Magnetic resonance imaging (MRI) is a technique that uses a magnetic field and radio waves to create detailed images of the organs and tissues within your body.
Most MRI machines are large, tube-shaped magnets. When you lie inside an MRI machine, the magnetic field temporarily realigns hydrogen atoms in your body. Radio waves cause these aligned atoms to produce very faint signals, which are used to create cross-sectional MRI images — like slices in a loaf of bread.
The MRI machine can also be used to produce 3-D images that may be viewed from many different angles.
MRI is a noninvasive way for your doctor to examine your organs, tissues and skeletal system. It produces high-resolution images that help diagnose a variety of problems.
MRI is the most frequently used imaging test of the brain and spinal cord. It’s often performed to help diagnose:
An MRI may be used to check for tumors or other abnormalities of many organs in the body, including the:
MRI may be used to help evaluate:
The presence of metal in your body may be a safety hazard or affect a portion of the MRI image. Before receiving an MRI, tell the technologist if you have any metal or electronic devices in your body, such as:
Before you schedule an MRI, tell your doctor if you think you’re pregnant. The effects of magnetic fields on fetuses aren’t well understood. Your doctor may recommend choosing an alternative exam or postponing the MRI.
It’s also important to discuss any kidney or liver problems with your doctor and the technologist, because problems with these organs may limit the use of injected contrast agents during your scan.
Please leave your valuables at home, including jewelry, to prevent it from being lost or stolen, for they have to be removed prior to entering the scan room.
If you don’t want to change into hospital attire, please wear cotton clothing without any metal zippers, hooks, or buttons. The technologist will review what you are wearing and will determine if you may need to change into a gown.
Please let us know if you need interpreting services, this can be arranged for you.
Please bring a list of your current medications.
If you have claustrophobia your doctor may prescribe an oral medication for you to take with you for your MRI appointment.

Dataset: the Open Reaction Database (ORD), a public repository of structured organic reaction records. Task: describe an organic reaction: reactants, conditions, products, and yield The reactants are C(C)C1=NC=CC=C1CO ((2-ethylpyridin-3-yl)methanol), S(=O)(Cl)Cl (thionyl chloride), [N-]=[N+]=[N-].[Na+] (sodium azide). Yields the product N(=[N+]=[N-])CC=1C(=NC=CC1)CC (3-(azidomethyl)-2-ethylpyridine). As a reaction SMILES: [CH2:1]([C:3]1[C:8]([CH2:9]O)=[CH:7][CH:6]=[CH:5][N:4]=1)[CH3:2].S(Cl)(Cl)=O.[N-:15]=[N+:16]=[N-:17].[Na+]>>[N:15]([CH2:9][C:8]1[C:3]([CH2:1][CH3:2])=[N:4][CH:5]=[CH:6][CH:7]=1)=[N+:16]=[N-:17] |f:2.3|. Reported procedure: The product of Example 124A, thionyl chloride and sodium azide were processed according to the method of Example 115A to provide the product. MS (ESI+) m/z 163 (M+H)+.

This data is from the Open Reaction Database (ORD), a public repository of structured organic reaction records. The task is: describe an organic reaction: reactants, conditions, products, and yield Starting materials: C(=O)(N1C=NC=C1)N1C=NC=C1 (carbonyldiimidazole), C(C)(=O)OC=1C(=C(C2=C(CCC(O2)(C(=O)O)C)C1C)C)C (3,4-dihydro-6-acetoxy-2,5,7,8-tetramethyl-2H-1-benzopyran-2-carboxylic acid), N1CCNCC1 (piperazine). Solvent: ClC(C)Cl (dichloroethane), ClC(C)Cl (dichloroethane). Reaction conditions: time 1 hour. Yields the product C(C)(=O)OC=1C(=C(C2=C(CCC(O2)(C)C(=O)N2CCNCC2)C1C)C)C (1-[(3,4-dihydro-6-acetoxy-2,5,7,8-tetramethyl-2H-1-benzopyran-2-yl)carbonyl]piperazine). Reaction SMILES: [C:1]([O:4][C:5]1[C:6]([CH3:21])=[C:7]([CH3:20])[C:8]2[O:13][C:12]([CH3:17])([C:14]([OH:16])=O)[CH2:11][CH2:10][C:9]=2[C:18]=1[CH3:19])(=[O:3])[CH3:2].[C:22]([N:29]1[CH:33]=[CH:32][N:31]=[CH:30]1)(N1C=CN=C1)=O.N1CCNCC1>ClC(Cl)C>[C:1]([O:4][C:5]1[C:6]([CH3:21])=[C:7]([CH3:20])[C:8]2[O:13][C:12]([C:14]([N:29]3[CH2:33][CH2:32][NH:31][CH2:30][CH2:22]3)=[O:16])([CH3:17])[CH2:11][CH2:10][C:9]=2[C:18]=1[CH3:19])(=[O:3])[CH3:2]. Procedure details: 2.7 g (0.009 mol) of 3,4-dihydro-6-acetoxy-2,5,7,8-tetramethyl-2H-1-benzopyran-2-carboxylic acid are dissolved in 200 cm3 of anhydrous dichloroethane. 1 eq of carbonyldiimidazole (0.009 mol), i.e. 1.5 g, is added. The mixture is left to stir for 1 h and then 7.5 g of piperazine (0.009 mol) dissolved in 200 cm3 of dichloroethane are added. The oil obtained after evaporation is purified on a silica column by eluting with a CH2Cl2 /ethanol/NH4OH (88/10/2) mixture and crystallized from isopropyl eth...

The MRI machine looks like a tube that has both ends open. Our open MRI machine also has the sides open. You lie down on a movable table that slides into the opening of the tube. A technologist monitors you from another room. You can talk with the person by microphone.
The MRI machine creates a strong magnetic field around you, and radio waves are directed at your body. The procedure is painless. You don’t feel the magnetic field or radio waves, and there are no moving parts around you.
During the MRI scan, the internal part of the magnet produces repetitive tapping, thumping and other noises. Earplugs or music may be provided to help block the noise. If you are worried about feeling claustrophobic inside the MRI machine, talk to your doctor beforehand. You may receive a sedative before the scan.
In some cases, a contrast material, typically gadolinium, may be injected through an intravenous (IV) line into a vein in your hand or arm. The contrast material enhances the appearance of certain details.
An MRI can last up to an hour or more. You must hold very still because movement can blur the resulting images.
If a dye injection is used, the IV is removed from the arm before you go home.
Allergic reaction from gadolinium dye is extremely rare. However, if you experience symptoms such as rash, hives, or shortness of breath, you should notify the technologist immediately if you are still at the imaging facility, or call your doctor or go to the nearest hospital if you have already left the imaging facility.
In the event that your doctor has prescribed you sedation, someone must drive you home.
MRI images are stored as electronic data files and usually reviewed on a computer screen. A radiologist interprets these images and sends a report to your doctor within a 48 hour period.
If you are scared about your MRI, keep in mind that people talk about MRI and claustrophobia (fear of being in a closed space) based on what they have heard or experienced in the past. Not all of this is true today, and certainly not at MRI Imaging Center of Fresno, Inc. Older MRI machines had narrower tunnels than the modern MRI equipment. The older machines were often relatively dark, and the scanner’s ceiling was very close to the patient’s face and head.
MRI Imaging Center of Fresno, Inc. has taken the following measures to help those who expect to feel claustrophobic during MRI: